In the year of 1993, Glacinda had put a spell on a man by the name of Pete Thompson. As a result, he would never be able to speak again. The reasons were many: He was a sweet—talking lawyer, and a man with more money in his pocket than he knew what to do with. He had a wife, a mistress, and a girlfriend. In short, the man would be a better person if he was forced to keep his big mouth shut, and, as his on and off girlfriend of twenty-something years, Glacinda knew this.
Today, she had had the misfortune of meeting his mysterious cousin, Marty. Today was the first day she had met the man who, having been estranged from his family for many long years, had recently reunited with his cousin, only to discover that, although his lips were moving, no words were coming out. When he asked Pete why this was, the man simply gave Marty a note with Glacinda's name on it saying she'd cast a spell on him, so, as one does, Marty determined that there were one of two possibilities: His cousin was absolutely insane and needed to go to a mental hospital, or Glacinda was a witch. She supposed it was inevitable: At some point, her past would come back to haunt her.
The trouble was that she did not care in the least bit to make this man speak. She found him to be completely unbearable, corrupt, and chauvinistic. In fact, one night, she had even found him, with his slender build, marching down the street, protesting against gay marriage, and, as if that wasn't bad enough, she'd seen him taking off his Klu Klux clan attire before entering his residence. She supposed he didn't think a soul was watching that night, but the fool was sorely mistaken. Marty had sought the answers himself and he was now on her doorstep, interrogating her about the absurd situation.
"Do you know why my cousin doesn't speak?" he asks.
"Maybe it's for the better," he chuckled, "but that can't be true, can it, that you're a witch or something?"
Marty looks at her as if he believes in something he thinks he isn't supposed to. Glacinda stares at him.
"Well that's quite extreme!" she says.
She pauses and gives him her most charming smile.
"You must be quite shaken. Would you like to join me and my sister for dinner?"
"Well I don't see why not, as long as you promise not to cast a spell on me."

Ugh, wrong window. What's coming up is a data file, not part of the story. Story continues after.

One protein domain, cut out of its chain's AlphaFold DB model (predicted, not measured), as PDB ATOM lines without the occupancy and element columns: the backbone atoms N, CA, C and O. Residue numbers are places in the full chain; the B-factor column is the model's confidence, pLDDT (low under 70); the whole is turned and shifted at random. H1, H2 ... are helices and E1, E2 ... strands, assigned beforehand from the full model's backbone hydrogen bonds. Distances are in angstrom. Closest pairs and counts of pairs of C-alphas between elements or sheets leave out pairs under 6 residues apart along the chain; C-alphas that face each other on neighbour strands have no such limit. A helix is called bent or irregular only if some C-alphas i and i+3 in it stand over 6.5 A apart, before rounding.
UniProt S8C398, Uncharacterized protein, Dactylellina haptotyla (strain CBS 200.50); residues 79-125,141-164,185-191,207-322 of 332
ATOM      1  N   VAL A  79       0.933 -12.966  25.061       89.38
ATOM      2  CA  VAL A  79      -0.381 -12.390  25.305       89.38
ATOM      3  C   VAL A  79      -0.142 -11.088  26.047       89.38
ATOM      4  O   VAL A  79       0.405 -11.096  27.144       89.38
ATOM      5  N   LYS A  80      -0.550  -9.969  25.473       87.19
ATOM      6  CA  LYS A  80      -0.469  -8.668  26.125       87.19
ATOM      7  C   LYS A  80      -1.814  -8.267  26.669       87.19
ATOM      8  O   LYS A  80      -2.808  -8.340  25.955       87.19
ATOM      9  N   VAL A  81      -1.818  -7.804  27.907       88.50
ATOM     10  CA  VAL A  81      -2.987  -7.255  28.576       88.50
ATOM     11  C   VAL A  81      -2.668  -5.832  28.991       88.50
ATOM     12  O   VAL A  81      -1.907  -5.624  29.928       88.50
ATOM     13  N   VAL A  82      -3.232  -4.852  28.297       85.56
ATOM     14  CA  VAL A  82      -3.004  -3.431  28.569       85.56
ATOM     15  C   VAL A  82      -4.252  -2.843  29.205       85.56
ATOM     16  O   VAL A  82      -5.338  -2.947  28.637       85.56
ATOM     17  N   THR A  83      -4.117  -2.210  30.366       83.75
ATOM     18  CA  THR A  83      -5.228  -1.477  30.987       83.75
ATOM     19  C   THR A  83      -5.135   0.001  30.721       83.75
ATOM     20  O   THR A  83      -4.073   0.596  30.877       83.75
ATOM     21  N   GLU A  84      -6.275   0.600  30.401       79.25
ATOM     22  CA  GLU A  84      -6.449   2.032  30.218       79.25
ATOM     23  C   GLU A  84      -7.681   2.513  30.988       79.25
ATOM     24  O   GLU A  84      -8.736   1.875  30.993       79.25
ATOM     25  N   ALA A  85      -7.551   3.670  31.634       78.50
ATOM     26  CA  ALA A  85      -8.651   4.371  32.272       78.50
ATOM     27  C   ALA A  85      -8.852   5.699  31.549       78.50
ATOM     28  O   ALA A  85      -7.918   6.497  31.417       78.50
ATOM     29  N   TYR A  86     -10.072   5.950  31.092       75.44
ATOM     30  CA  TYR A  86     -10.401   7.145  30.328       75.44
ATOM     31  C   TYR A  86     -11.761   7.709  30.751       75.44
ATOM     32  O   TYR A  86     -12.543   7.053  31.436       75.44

He giggles nervously. She laughs and waves her hand dismissively in the air.
"Oh don't be ridiculous!" she says.
His head is nodding quite rapidly now as she serves chicken and mashed potatoes.
"Hello, I'm Abigail, Glacinda's sister," a beautiful woman with auburn hair says.
The three of them chat up a storm for a while and then Marty abruptly stops eating and asks the two of them once more, just to be certain, "So you're not witches. You didn't cast a spell on my cousin? He was a bit of a narcissist, quite frankly. I would completely understand why you'd choose that particular one. You could tell me, you know. I've never believed in witchcraft before, but perhaps, this evening, it is time that I turn over a new leaf."
Abigail looks over his shoulder and Glacinda puts her finger on her lips as she's boiling water for the tea.
"No. I haven't got a clue how he became that way," she responds quickly.
"No clue at all."
"What kind of tea would you like, sir?" Glacinda asks.
"Wonderful. Coming right up!" Glacinda responds, flashing her pearly whites as she pours him a cup.
Then she sits back down.
"I suppose I must be imagining things," he mutters.
"It just seems odd that my cousin came up with such a particular story. That's all."
"Strange. Yes. It's very strange, but you've had a long flight from Baltimore. You're probably just jet lagged," Glacinda tells him, wishing he would leave well enough alone.
"Probably," he concedes.
Pete Thompson has not spoken for the rest of his life, and Glacidna doesn't intend to lift the spell until he is in his grave. The man never deserved as much.
The guy, Marty, sleeps in the bedroom, and Abigail and Glacinda eat ginger snaps and gossip about the events that took place.
"I can't believe you actually did it!" she mutters, laughing.
Glacinda places her finger on her lips once more, reminding Abigail to keep quiet. Breakfast time comes around, the sun rising over the mountains, and Marty awakes from his slumber.
"Good morning, lovelies!" he says.
"Good morning, handsome fellow!" Glacinda answers, strongly considering slipping a little bit of Abigail's specially made love potion into his morning coffee when she observes his twinkling eyes.
"Thanks for the hospitality! I'm so sorry I ever thought you were a witch, Glacinda!"
She chuckles and wave my hand dismissively, "Oh don't worry! We all make silly mistakes!" She answers, waiting until he shuts the door, then opening the "pantry" and examining her large array of potions that she and her sister have created together.
After this, she opens the closet and takes out a broom, glancing out of the window to make sure that Marty won't see her. She can still see him in the distance, and so she waits until he fades away, reading her spell book and wondering which enchantment she would cast on him if she had to choose: perhaps it could be good fortune, or Singlehood for the rest of his life.
Oh no. That certainly wouldn't do...Then she wouldn't be able to marry him...She'd always wanted to marry a handsome man.
Finally, she can't see him anymore, so she takes out her broom and flies above the tops of the trees, allowing the wind to blow in her hair. There is no one around on this particular day, and she very much enjoys the freedom of being able to take a ride in the daylight.
What Marty doesn't know won't hurt him.